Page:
Notebook: Gerhart stews on the fumble

Toby Gerhart knows how important it is to hang onto the football, but he fumbled before he reached his 10th NFL carry. Plus, thoughts on Phil Loadholt's false starts, a new center-QB record, another potential mark for Adrian Peterson and more.

Selected readings from Adrian Peterson's 2009 season: 314 carries, seven fumbles, six lost. That's one fumble every 45 carries and longship full of criticism during the offseason.

Toby Gerhart is feeling an even greater sting in the first chapter of his career. The rookie hasn't built up the sweat equity of Peterson and in only seven carries already has a fumble. He admitted this week that he's kicking himself "a ton" for that mistake with 7:56 left in the Vikings' 24-10 win over Detroit.

He knows all the reasons it was a big deal.

"That's a huge point in the game," he said. "It puts a lot of pressure on the defense, and it takes points off the board for the offense. It makes it a three-score game instead of a two-score game. You want to go out there and make good impressions and that's the worst thing you can do.

"…At that point in the game, you definitely, as you're going down, you want to hold it with two hands. That's something you try to be cautious about, is as you go down, the ball kind of gets away from you, and just make sure I wrap it up tight."

Ironically, the week before Gerhart talked about his nervousness after being active for the first time in a game and said he just didn't want to fumble his carry in the NFL. It turned out to be his seventh carry of the season that got away.

Gerhart is getting some action on third downs, which can be as big a mental challenge as it is physical. With blitzes coming from every angle and knowing when to and where to get out on a pass route, that role can be a challenge for rookie running backs.

"It's live bullets. There's no room for error, and everything's a little bit faster, upbeat, up-tempo than there is in practice, and just being on the same page with him and the offensive line is critical," Gerhart said.

One mistake there and it might be worse than a fumble. It could mean a season-ending injury for the quarterback he grew up idolizing. Who says there isn't much pressure on rookie backups?


Phil Loadholt is in his second year starting, but there is still plenty of thinking going on for the right tackle.

Detroit's defensive line presented a different challenge, with some quick defensive ends, but Loadholt also said he needs to be aware of what the secondary is doing as well.

"It wasn't as complicated in college. A little more complicated now, got a lot more things to worry about. It's a little different," he said.

Loadholt was flagged for two false starts and said some of that had to with a new center in the game. Ryan Cook, who hadn't played center during a regular-season game with Loadholt, was called into duty when starter John Sullivan was lost for the game with a calf injury on the offense's first play from scrimmage.

Vikings coach Brad Childress said there is a lot for Loadholt to focus on during a play, but he defended his abilities.

"That guy has to do a lot of different things in terms of blocking the speed rush, being a factor in the run game," Childress said. "He's a good football player."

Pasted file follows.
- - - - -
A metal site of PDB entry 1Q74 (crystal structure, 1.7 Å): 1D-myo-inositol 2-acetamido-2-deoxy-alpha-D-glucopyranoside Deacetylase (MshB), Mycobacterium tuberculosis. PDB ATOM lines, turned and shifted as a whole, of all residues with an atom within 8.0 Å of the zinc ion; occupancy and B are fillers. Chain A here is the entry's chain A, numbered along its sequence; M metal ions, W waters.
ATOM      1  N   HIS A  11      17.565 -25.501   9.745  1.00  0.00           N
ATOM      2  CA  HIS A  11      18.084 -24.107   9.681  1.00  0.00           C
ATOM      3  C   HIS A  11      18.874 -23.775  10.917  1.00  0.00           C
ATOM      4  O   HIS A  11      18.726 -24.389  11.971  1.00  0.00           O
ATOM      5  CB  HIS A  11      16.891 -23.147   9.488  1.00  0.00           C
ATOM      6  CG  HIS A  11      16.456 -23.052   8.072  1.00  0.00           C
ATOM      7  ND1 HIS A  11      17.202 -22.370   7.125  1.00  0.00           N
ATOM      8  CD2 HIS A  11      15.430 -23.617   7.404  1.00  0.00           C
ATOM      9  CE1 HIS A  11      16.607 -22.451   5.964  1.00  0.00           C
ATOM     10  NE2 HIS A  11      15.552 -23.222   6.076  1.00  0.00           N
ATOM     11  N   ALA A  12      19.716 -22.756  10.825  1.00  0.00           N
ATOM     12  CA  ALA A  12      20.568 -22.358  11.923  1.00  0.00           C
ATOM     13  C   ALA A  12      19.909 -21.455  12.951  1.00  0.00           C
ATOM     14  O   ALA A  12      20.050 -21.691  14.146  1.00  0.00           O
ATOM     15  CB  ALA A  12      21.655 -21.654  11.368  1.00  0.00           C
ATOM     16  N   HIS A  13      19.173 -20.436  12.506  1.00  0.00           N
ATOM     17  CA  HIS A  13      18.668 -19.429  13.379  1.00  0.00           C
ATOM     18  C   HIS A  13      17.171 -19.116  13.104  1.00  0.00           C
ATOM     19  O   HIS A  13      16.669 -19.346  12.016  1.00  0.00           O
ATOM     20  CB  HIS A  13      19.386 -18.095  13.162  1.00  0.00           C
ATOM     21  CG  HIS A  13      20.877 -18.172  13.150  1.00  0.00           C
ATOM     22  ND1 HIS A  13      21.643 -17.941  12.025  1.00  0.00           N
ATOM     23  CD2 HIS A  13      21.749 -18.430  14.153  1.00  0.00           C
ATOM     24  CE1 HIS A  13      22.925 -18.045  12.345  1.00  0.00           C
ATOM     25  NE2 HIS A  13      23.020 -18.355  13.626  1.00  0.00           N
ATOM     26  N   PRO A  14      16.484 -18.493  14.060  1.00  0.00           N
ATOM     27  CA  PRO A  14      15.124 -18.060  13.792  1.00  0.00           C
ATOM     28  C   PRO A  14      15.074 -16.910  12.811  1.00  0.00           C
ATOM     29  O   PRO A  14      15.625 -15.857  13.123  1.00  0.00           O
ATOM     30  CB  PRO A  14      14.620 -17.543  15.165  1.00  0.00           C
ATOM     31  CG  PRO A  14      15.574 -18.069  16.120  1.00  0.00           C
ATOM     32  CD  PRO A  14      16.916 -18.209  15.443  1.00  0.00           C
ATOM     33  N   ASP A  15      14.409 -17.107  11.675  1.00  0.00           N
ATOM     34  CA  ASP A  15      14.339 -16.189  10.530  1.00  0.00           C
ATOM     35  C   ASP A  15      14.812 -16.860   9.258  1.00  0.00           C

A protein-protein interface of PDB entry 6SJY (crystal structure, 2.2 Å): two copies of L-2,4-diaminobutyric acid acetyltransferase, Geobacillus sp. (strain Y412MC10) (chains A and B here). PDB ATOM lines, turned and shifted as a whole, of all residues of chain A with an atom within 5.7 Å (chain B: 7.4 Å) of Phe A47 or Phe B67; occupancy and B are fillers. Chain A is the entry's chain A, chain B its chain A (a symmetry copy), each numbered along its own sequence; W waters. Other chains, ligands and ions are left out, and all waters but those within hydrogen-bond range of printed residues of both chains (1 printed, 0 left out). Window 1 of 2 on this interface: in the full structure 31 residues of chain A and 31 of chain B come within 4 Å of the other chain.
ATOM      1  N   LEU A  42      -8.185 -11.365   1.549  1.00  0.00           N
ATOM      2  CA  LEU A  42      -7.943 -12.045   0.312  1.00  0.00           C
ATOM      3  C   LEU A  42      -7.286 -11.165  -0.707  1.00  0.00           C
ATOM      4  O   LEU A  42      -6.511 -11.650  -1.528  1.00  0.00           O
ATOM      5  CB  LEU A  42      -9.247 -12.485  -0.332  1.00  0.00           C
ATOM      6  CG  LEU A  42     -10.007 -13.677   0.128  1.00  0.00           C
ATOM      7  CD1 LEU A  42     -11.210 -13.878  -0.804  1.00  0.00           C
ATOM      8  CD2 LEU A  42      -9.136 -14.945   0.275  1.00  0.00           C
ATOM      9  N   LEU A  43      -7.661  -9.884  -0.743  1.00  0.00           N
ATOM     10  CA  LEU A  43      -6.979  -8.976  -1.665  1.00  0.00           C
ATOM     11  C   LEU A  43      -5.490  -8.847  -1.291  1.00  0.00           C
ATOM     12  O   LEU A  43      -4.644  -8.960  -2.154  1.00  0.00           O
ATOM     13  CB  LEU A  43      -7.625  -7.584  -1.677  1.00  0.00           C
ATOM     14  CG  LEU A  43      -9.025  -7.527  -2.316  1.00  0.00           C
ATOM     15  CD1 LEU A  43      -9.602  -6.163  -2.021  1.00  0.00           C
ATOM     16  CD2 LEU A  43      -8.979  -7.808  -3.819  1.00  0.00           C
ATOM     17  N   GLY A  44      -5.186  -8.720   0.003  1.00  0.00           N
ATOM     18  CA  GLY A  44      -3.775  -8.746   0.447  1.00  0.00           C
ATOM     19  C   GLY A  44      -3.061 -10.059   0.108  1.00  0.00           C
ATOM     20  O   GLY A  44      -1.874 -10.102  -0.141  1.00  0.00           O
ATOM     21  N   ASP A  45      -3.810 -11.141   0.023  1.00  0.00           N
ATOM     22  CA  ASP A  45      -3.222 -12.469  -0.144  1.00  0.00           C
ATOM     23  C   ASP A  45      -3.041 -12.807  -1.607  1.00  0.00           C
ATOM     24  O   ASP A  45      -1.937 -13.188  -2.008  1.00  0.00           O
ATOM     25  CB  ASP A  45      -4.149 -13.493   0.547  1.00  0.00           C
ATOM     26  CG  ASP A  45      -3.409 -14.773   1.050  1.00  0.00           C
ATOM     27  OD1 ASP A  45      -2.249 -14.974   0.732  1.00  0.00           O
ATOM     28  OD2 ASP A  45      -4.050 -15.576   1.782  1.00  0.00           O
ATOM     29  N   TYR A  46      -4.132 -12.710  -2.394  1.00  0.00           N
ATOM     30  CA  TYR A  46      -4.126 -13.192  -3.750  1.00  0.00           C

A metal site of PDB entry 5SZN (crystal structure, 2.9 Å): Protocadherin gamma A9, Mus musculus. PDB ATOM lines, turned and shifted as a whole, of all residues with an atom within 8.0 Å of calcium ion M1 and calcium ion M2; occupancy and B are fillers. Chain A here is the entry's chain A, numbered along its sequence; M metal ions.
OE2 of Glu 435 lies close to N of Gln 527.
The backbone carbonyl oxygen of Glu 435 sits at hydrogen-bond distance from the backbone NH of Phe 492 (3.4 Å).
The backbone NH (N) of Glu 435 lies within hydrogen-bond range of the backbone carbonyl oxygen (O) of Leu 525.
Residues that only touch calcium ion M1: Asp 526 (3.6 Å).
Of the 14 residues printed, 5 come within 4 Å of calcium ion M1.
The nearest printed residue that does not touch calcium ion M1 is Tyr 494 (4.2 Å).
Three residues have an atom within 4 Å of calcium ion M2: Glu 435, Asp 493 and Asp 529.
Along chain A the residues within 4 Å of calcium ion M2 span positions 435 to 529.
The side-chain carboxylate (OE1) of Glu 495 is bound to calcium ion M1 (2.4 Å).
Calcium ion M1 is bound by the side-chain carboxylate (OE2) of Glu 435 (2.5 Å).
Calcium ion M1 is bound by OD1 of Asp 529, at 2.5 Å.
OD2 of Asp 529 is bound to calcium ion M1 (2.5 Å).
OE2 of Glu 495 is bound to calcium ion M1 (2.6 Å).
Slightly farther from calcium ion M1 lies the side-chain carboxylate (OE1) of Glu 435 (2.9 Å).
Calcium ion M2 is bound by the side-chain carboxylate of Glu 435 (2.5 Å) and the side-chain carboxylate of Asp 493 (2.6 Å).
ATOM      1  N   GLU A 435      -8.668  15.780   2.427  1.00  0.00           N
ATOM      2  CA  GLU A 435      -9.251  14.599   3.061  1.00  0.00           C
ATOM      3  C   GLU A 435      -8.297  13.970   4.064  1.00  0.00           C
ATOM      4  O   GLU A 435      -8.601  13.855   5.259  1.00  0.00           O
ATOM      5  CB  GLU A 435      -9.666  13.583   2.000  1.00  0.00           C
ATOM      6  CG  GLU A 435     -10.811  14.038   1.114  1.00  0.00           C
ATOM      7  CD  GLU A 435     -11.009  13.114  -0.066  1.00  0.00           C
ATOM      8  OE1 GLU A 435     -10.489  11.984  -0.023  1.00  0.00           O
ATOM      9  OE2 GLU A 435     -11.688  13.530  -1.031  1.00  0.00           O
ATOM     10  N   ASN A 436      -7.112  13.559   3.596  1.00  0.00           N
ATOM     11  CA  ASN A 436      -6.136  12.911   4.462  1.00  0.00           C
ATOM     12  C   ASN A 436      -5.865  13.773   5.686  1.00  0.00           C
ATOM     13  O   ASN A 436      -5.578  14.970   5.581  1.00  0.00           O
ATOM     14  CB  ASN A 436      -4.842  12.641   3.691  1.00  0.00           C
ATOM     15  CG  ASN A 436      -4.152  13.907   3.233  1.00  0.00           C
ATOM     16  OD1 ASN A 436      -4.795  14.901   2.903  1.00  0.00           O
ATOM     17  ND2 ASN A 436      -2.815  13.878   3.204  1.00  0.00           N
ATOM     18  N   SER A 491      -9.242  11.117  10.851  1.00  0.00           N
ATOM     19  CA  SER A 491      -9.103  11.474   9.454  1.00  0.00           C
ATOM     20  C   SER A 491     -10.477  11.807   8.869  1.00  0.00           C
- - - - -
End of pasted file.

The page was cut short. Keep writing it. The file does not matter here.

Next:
Cook could end up starting his first game at center in place of the injured John Sullivan when the Vikings return to action Oct. 11 against the New York Jets. If that happens, Cook will be only 122 starts behind of the combination of Favre and former Packers center Frank Winters.

The service of the center-QB combination came up this week because Peyton Manning and Jeff Saturday are on the verge of starting their 157th game together, which will break the record of Jim Kelly and Kent Hull among starting QB-center duos.


Adrian Peterson has already established a number of franchise and NFL records, including the league's single-game rushing mark with 296 yards against San Diego in 2007, but he and another young back are vying for some more elite air.

Houston's Arian Foster is the current rushing leader with 406 yards and has 96 yards receiving through three games. Peterson has 392 yards and 85 yards receiving.

If they reach 500 yards rushing and 100 receiving in their fourth game this season (Peterson was to wait a week because of the Vikings' bye), they would join Emmitt Smith and Billy Sims as the only backs in NFL history to reach those two marks in four games.

Nine running backs since 1970 have amassed 500 rushing yards through their club's first four games of a season, but only Smith and Sims have added 100 yards receiving.


  • There was a time that Brett Favre might have been part of this group, but this season there have been five individual 400-yard passing games so far. That is the most through the first three weeks of the season.

    Favre's high so far this year: 225 yards against Miami on Sept. 19.

  • Favre is also in the conversation for the number of wins he has amassed in games started.

    New England's Tom Brady has 99 regular-season wins and could become the 22nd QB in NFL history win 100 games. But he should reach that mark quicker than any other player. If he wins Monday night, he would do it in 131 games, breaking Joe Montana's record of 139 games. Favre needed 153 games to reach the century mark, putting him in third place.

    Tim Yotter is the publisher of Viking Update. Follow Viking Update on Twitter and discuss this story on our subscriber message board.

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